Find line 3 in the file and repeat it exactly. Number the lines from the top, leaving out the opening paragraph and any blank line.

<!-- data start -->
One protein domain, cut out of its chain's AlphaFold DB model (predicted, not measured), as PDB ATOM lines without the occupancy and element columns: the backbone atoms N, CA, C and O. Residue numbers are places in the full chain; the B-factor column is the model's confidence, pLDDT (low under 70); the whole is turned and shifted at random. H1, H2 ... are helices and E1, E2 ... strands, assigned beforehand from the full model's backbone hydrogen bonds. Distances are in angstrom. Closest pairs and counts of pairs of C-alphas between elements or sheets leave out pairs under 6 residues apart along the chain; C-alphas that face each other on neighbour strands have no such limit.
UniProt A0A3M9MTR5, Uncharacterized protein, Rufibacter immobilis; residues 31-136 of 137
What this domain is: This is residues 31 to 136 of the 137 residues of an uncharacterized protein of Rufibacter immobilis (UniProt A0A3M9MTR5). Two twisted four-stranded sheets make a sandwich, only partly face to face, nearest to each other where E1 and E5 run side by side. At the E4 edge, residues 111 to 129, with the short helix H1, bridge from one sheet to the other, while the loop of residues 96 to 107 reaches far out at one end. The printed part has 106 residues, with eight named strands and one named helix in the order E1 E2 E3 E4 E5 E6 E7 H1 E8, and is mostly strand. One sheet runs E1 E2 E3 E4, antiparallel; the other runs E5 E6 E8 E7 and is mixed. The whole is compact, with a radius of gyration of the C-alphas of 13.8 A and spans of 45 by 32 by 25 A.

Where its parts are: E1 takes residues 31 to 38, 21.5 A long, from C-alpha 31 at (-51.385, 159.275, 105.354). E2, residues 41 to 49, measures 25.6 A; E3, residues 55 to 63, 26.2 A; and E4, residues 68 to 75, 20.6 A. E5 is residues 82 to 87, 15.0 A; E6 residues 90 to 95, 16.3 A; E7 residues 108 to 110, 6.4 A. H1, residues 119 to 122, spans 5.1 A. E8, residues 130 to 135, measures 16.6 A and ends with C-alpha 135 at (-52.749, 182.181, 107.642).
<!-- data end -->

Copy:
Where its parts are: E1 takes residues 31 to 38, 21.5 A long, from C-alpha 31 at (-51.385, 159.275, 105.354). E2, residues 41 to 49, measures 25.6 A; E3, residues 55 to 63, 26.2 A; and E4, residues 68 to 75, 20.6 A. E5 is residues 82 to 87, 15.0 A; E6 residues 90 to 95, 16.3 A; E7 residues 108 to 110, 6.4 A. H1, residues 119 to 122, spans 5.1 A. E8, residues 130 to 135, measures 16.6 A and ends with C-alpha 135 at (-52.749, 182.181, 107.642).